The Attorney General's opinion does not apply to all medical or mental health care provided to transgender or otherwise LGTBQIA+ youth. It only addresses:
Surgical "gender reassignment surgeries" or "sex change procedures" that could result in sterilization
Surgically removing healthy or non-diseased body parts or tissue
Puberty suppression or puberty-blocking drugs
Supraphysiologic doses of testosterone to females and supraphysiologic doses of estrogen to males
Children are entitled to general medical and mental health care, regardless of their status as transgender youth. Texas law says that it is child neglect if a parent or caretaker fails to seek, obtain, or follow through with medical care, and that failure results in a substantial risk of death, bodily injury, or a material impairment to the child's growth or development. See Texas Family Code 261.001(4).
2) Do I believe this situation is abusive or neglectful?
The Attorney General's opinion specifically lists four definitions of child abuse that could apply to certain types of gender-affirming medical care. The general idea is that a child has been abused if their body, growth, development, or psychological functioning is harmed in an observable or material way. If this is not the case, the situation may not be abusive.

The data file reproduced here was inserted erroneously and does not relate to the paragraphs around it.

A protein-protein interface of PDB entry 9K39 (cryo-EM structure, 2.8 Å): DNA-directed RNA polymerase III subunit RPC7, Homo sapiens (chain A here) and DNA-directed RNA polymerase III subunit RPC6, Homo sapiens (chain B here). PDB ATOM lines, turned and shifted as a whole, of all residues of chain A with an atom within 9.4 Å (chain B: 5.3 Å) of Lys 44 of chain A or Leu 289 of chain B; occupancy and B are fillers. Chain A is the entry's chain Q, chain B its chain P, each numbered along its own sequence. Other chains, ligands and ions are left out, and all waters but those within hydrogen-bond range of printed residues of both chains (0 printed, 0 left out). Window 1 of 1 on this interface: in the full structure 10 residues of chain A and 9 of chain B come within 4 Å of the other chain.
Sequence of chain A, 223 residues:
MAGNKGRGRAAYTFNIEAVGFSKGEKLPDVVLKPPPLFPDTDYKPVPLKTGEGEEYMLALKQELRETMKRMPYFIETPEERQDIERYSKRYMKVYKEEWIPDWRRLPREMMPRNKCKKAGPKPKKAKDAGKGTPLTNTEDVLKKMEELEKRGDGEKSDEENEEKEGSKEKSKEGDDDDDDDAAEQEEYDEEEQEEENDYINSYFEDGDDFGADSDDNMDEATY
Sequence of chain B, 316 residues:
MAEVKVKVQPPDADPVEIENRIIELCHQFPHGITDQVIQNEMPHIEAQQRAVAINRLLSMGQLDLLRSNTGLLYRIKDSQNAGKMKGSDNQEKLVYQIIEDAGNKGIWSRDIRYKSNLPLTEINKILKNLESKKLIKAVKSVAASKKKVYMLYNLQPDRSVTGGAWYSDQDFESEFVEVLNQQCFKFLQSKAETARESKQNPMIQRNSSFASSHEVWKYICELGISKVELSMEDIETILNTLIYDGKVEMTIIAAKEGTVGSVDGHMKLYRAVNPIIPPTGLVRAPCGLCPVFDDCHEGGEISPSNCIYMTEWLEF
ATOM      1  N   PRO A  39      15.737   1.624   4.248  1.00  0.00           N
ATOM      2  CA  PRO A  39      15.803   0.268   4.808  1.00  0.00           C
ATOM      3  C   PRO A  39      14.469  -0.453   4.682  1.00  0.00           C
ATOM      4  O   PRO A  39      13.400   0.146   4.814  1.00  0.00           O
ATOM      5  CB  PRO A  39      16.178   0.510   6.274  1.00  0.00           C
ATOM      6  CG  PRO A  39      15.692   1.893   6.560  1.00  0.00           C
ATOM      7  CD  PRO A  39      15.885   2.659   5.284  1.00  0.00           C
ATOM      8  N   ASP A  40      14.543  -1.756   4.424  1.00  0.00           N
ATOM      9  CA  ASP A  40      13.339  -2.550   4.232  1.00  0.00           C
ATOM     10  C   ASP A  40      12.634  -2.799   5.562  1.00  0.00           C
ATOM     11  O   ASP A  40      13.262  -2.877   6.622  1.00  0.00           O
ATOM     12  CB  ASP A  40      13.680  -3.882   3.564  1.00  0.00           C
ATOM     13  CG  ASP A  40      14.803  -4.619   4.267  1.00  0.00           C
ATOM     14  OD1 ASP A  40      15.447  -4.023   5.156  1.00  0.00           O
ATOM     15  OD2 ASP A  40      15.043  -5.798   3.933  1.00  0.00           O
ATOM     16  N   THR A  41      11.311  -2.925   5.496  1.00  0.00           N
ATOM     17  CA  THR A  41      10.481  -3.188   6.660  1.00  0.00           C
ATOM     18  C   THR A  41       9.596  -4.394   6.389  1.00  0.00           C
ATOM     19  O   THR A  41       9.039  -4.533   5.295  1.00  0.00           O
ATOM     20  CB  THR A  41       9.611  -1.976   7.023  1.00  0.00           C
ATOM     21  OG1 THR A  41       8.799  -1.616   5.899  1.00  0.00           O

(Note that professional reporters have an added duty to report if they have reasonable cause to believe a child may be abused and neglected, even if the harm has not yet occurred.)
There are many other definitions of child abuse and neglect in Texas law; these can be found in Texas Family Code 261.001; however, they were not mentioned explicitly in the opinion from the attorney general's office or directive from the governor.
3) Do I have reasonable cause?